Every year, tens of thousands of Americans get sick from zoonotic diseases. Also known as zoonoses, these are infectious diseases that are spread between animals and people.
Zoonotic diseases are caused by harmful microbes like viruses, bacteria, parasites, and fungi. They can cause many different types of illnesses in people and animals ranging from mild to serious illness and even death. Some animals can appear healthy even when they are carrying infectious agents that can make people sick.
Scientists estimate that more than 6 out of every 10 known infectious diseases in people are spread from animals, and 3 out of every 4 new or emerging infectious diseases in people are spread from animals.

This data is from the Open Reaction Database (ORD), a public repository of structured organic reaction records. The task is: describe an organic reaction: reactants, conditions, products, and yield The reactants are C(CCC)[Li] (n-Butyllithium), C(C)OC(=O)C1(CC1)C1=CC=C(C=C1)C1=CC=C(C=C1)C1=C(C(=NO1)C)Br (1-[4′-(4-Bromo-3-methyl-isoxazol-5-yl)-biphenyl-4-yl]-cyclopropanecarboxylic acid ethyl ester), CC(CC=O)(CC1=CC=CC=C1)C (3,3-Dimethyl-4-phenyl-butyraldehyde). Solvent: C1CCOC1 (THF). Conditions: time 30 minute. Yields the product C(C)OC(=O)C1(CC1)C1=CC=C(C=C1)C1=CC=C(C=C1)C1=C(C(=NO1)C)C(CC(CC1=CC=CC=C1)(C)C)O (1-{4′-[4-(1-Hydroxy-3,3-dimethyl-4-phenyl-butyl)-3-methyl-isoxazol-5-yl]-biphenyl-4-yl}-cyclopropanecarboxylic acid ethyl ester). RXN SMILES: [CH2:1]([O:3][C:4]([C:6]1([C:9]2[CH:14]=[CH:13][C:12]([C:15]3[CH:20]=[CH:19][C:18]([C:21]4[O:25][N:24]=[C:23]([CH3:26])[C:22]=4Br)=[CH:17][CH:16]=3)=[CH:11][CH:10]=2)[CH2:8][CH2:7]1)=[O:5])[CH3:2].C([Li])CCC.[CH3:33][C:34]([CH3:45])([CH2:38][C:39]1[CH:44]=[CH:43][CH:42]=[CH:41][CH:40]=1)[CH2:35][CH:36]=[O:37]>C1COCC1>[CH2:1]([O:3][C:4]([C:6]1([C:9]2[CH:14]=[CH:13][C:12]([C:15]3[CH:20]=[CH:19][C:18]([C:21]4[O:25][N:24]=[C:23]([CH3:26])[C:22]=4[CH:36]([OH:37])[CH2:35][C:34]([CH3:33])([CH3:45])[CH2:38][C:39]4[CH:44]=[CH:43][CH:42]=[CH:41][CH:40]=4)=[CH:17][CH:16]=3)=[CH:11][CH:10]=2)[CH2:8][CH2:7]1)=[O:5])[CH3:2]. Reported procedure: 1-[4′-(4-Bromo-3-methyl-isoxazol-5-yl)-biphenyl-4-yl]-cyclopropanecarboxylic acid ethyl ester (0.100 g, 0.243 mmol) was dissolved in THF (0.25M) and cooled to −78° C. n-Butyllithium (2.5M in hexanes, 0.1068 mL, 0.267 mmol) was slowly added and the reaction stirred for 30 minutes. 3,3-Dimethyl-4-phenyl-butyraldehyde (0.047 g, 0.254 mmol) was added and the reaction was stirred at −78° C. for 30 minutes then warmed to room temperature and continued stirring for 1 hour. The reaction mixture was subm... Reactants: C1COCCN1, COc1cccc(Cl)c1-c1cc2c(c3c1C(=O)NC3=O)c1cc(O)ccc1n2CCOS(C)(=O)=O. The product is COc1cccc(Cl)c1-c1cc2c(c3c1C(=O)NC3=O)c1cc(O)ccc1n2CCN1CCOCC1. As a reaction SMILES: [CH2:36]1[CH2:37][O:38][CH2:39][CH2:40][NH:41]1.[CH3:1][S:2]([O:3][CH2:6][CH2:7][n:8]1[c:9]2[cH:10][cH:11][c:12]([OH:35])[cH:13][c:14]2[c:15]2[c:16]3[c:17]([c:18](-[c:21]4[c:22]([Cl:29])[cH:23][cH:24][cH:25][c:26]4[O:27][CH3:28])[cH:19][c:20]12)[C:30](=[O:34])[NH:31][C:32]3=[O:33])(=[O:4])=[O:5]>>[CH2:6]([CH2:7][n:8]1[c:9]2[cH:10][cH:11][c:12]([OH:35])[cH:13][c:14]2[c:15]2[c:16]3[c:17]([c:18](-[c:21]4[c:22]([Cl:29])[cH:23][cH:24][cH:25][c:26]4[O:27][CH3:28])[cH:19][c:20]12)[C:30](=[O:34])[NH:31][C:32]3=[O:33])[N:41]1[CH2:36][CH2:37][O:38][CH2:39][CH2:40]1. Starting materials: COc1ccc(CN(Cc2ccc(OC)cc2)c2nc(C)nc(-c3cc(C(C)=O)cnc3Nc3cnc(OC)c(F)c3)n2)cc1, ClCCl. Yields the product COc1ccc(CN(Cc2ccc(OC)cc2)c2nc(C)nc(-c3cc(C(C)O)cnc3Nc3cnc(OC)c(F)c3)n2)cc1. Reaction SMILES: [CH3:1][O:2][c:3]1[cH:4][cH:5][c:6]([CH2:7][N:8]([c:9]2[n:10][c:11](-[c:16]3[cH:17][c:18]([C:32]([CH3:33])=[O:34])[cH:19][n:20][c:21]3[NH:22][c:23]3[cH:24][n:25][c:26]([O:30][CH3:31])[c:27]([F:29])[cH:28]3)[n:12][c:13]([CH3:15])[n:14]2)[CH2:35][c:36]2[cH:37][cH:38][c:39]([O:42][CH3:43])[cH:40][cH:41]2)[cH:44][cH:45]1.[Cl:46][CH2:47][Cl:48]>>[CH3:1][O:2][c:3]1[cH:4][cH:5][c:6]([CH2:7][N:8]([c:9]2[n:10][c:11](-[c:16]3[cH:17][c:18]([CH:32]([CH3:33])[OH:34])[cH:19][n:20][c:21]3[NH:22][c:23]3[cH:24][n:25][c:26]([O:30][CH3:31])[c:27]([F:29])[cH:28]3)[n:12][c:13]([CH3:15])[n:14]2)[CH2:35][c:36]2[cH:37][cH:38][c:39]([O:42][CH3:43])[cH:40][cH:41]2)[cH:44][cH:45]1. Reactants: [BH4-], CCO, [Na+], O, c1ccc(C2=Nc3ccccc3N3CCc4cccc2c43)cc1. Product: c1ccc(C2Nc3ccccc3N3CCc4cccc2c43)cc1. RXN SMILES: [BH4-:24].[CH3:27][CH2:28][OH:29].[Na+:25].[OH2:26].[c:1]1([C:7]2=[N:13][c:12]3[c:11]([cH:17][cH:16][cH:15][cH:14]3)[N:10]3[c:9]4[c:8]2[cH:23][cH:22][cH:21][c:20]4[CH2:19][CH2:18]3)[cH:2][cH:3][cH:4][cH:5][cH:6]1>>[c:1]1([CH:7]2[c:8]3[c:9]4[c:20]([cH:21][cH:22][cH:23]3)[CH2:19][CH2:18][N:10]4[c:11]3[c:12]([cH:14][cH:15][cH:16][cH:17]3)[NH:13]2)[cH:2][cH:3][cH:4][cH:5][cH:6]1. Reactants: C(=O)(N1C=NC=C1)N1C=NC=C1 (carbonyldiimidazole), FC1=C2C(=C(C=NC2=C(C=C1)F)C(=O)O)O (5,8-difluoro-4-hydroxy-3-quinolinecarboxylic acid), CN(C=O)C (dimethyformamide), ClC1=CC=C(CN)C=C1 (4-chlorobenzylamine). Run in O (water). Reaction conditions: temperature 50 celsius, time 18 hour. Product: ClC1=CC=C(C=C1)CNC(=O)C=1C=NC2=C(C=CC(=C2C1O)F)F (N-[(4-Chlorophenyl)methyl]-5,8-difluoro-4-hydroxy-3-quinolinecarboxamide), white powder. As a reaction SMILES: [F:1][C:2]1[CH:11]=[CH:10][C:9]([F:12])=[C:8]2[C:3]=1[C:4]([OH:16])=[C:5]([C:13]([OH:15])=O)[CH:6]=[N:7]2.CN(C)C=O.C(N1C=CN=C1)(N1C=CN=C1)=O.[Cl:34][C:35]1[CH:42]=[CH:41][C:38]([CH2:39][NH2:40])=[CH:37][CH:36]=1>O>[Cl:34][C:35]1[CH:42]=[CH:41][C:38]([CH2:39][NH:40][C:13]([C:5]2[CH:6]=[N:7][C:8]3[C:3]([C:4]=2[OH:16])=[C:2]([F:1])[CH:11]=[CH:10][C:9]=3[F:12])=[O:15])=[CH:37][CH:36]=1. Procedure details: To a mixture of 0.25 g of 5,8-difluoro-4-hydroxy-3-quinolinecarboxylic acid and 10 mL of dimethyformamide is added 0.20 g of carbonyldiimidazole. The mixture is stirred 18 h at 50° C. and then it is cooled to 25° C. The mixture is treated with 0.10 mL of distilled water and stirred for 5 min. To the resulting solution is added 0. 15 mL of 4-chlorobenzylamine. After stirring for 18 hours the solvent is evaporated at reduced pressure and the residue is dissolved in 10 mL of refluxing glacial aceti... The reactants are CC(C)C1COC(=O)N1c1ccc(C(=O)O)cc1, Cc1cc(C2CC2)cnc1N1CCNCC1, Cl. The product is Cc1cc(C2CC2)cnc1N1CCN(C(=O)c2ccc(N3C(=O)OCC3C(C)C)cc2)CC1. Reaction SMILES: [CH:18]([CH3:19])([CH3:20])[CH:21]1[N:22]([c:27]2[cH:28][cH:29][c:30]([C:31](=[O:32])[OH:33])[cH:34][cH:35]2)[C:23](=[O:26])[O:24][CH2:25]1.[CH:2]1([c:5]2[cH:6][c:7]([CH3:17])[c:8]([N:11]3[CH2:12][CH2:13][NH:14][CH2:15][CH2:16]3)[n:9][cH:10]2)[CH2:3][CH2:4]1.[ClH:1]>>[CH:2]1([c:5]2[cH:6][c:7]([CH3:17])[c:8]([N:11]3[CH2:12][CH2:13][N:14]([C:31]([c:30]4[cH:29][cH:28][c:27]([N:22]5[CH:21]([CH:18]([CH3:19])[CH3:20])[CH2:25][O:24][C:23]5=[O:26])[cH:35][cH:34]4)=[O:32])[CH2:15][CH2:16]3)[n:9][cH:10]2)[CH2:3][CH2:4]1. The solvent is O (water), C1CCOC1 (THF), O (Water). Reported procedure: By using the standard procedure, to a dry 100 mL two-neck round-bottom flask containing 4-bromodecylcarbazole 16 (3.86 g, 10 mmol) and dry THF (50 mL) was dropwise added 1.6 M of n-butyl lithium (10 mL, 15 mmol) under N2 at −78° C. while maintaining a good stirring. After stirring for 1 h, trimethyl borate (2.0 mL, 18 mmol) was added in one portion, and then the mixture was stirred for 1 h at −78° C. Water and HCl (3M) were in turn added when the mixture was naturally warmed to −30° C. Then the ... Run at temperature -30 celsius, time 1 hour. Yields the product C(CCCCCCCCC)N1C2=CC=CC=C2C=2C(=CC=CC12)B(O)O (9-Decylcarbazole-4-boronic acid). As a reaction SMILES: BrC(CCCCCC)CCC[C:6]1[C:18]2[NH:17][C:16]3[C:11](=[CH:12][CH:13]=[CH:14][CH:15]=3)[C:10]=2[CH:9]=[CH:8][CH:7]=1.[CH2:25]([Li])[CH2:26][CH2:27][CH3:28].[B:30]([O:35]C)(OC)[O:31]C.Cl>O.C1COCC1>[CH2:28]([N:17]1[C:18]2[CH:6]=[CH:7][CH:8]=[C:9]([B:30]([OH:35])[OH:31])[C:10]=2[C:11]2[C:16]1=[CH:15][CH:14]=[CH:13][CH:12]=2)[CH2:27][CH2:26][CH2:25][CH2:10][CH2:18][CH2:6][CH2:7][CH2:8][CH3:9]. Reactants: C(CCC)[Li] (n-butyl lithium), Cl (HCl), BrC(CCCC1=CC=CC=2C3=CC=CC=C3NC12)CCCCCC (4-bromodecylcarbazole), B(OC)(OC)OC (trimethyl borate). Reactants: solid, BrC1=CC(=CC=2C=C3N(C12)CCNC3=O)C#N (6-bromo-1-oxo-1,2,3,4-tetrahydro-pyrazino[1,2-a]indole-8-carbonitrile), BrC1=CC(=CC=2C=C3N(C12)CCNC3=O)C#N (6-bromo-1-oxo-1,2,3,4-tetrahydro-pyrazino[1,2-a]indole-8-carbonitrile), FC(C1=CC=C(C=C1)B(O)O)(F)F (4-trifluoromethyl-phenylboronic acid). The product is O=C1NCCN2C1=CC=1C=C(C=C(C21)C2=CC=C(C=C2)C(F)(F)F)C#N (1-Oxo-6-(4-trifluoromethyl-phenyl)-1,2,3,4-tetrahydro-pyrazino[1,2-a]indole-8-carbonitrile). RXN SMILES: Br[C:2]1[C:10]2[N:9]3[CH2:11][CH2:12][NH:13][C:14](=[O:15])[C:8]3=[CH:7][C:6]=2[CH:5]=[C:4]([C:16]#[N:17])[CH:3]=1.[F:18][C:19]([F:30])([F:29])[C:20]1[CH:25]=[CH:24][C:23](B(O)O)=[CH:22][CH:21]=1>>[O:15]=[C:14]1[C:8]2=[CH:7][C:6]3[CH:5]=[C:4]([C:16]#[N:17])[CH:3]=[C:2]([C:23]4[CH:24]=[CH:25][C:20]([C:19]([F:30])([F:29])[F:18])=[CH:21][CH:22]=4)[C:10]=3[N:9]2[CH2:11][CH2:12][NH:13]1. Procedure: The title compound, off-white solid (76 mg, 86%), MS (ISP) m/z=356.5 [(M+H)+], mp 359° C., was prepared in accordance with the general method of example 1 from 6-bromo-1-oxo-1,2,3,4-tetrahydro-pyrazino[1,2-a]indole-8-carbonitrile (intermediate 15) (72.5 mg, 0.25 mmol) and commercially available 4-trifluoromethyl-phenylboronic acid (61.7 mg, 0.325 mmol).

Zoonotic diseases can cause epidemics and pandemics.
Because zoonotic diseases are very common around the world and are a serious public health threat, several federal agencies have been collaborating to address associated challenges. In late April, those agencies released the first federal report on zoonotic diseases, in which they included a list of the top eight of concern for the US.
The report, which prioritizes zoonotic diseases based on feedback from December 2017's One Health Zoonotic Disease Prioritization Workshop for the United States workshop, was compiled by the Centers for Disease Control and Prevention (CDC), US Department of Agriculture (USDA), and the US Department of the Interior (DOI).
The eight illnesses were chosen based on the potential for the disease to cause an epidemic or pandemic, the severity of the disease, the economic impact, the potential for the introduction or spread of the disease in the US, and the potential for bioterrorism. To clarify, an epidemic refers to when a disease affects more of a given population than expected, and a pandemic refers to a worldwide epidemic.